Home Breaking News Legislation permitting college students to sleep in their cars is dead

Legislation permitting college students to sleep in their cars is dead

Cuesta College Parking Lot 2. Photo by Lauren Wassam

A California assembly bill that would allow homeless community college students to sleep on campus overnight was pulled from legislation after the assemblyman who introduced it felt other lawmakers were stigmatizing homeless college students.

The bill, which was a possible solution to California’s housing crisis, would allow homeless students to park overnight on campus. Sponsored by democratic assemblyman Marc Berman of Palo Alto, AB-302 would apply to students in good standing with their college.

Berman introduced the bill in January.  In August he withdrew AB-302 because he felt that the proposals amended in it would ultimately weaken it, according to the SLO Tribune.

With the bill withdrawn, community colleges are not required to offer overnight camping to its students. This withdrawal leaves homeless students at a possible disadvantage.

Sawyer Sackett is a Cuesta College student who started the Association of Students Living in Vehicles (ASLV) and chooses to live in his van because of the local housing crisis.

The ASLV’s main priorities include helping homeless students find resources, and finding more resources for those students.

Sackett’s goal is to push for the Cuesta College administration to start providing more services to homeless students. He believes that will happen once more people join the association and find out what services are the most needed.

Despite AB-302 not being added to the legislation, there are laws created to give homeless students resources. Assembly Bill 1995 requires students to have access to shower facilities.

“Of all the people I know who live in their cars all of us are extremely grateful to have that resource, because if you’re living in your van you don’t want to always present like you’re living in your car,” Sackett said. “The showers are a huge, huge benefit. I know a lot of us use it and we’re very tidy about using it and making sure we’re very respectful of that space.”

Cuesta offers more than just showering facilities. According to Cuesta’s Homeless Student Resources web page, CaFE offers free “hygiene packets (soap, toothbrush/toothpaste, comb, brush, soap, towels, cotton balls, first aid kits, chapstick & Kleenex), scarf, hats, backpacks, laundry soap, feminine products, rain coats, and gift cards to fast food restaurants (limited).” 

These services are available to enrolled Cuesta students. CaFE is located in room 3142 on SLO campus and building 1100 on North County campus.

Other services provided by Cuesta include the Cougar Food Pantry and the Food Bank distribution to help mitigate the food insecurity that homeless students may face.

The Cougar Food Pantry offers a variety of food to students who log in with their Student ID number.

The pantry has seen 160 to 170 visits a day this semester, according to a report from the Association of Students at Cuesta College president Lindsey Bachman during a October 2 Board of Trustees meeting.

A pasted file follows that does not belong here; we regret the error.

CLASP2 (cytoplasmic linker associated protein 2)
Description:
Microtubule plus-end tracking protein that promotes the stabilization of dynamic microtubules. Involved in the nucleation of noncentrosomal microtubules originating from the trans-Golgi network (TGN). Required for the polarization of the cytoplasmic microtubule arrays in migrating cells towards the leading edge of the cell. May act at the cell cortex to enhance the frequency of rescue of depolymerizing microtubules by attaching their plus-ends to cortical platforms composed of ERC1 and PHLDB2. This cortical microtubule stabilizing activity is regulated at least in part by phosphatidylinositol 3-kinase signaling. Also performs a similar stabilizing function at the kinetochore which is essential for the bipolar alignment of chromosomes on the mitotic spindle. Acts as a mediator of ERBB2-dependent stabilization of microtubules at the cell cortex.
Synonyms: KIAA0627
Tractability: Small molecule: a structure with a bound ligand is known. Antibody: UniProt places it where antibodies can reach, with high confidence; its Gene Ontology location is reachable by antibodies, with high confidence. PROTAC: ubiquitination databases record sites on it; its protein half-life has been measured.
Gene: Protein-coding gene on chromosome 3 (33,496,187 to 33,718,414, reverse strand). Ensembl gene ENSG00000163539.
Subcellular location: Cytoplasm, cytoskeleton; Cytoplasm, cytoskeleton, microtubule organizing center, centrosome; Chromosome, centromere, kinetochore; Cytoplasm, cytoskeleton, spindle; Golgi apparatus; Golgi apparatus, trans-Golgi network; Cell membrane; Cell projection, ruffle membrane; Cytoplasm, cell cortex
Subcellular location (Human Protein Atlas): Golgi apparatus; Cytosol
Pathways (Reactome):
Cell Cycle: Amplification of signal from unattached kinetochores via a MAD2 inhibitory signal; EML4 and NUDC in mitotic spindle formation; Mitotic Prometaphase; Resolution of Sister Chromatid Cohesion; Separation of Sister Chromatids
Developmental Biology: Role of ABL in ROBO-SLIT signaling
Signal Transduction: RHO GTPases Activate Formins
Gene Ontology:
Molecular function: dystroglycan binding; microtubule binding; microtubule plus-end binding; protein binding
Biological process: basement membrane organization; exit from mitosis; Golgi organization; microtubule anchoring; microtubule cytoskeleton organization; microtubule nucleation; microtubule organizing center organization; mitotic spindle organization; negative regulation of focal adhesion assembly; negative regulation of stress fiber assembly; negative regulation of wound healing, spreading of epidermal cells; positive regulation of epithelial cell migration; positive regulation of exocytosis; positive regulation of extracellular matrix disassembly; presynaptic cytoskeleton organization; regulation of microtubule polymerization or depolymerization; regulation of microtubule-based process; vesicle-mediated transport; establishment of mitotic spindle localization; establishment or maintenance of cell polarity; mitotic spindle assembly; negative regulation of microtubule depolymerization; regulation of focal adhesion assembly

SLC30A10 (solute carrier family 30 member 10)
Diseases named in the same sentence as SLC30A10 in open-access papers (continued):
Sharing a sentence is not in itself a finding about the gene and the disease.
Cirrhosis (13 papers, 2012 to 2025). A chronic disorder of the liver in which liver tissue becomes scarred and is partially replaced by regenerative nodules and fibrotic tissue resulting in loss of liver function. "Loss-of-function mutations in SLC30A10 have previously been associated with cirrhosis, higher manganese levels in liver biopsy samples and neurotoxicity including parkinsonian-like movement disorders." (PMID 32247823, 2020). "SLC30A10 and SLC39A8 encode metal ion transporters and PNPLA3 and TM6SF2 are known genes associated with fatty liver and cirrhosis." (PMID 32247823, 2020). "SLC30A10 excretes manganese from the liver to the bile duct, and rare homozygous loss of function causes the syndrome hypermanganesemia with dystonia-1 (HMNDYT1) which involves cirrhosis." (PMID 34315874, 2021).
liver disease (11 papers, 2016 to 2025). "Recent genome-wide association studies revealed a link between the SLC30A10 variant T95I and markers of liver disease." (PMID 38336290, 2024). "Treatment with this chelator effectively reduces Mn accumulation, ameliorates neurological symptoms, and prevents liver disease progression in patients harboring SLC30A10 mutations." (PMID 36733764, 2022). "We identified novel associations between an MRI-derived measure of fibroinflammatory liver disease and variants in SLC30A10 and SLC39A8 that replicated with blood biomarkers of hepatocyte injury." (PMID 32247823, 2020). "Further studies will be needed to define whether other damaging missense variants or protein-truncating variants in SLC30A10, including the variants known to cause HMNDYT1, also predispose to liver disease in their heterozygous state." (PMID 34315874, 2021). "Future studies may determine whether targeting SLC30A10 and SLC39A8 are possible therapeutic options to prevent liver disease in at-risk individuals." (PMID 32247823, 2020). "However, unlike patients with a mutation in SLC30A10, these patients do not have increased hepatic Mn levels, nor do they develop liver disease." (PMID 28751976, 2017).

“I know for sure that every time I am in there I see at least one person I know that is also living out of their car,” Sackett said. “It’s definitely a resource that all the people I know that live out of their cars at Cuesta are using”.

The Food Bank distribution is offered monthly and provides students both one bag each of pantry food and produce. The only requirement is that students must certify that they meet USDA income guidelines by signing in. No ID or proof of income is required to participate.

Despite these resources offered to students, Sackett and other members of the Association of Students Living in Vehicles are hoping to see more offered by Cuesta College.

Safe overnight parking and laundry facilities are currently among the top priorities. 

Cuesta does not allow overnight parking to its students, according to a Feb. article by the SLO Tribune.

Sackett said that as a student, and not as a ASCC student voice, it is his understanding that Cuesta College does not want overnight parking because of possible liability issues. This is why Sackett wants to find a grant that would allow security to be on campus overnight as well.

Donna Howard, Cuesta’s Student Support Resolution Coordinator, is a part of the team that is making sure students are aware and receiving the resources available to them.

One of Howard’s job is to help students find housing. She describes that some of the living situations are outside-the-box thinking.

Some examples of housing include staying on local campgrounds, or Camp SLO for $5 a night.

Howard credits Cuesta College’s administration for trying to find different options with local housing. 

Cuesta College conducted a survey during spring 2019 titled, “Your home, your voice.” The goal was to understand Cuesta’s homeless student demographic. 

The survey found that of the 8,000 students it was sent to, 1,100 responded. Of that 1,100, 40 identified as homeless Hoaward said. 

According to Howard, more students did not consider themselves homeless, but when they explained they’re living situation by legal definitions, they would be homeless. 

“I think it should be clear that our (Cuesta) first goal is that our students be successful in their classes,” Howard said. “And addressing housing is a societal problem and its way too big of a problem for Cuesta, but Cuesta is open and willing to work with everyone in the community to work out a solution. We just can’t do it on our own.”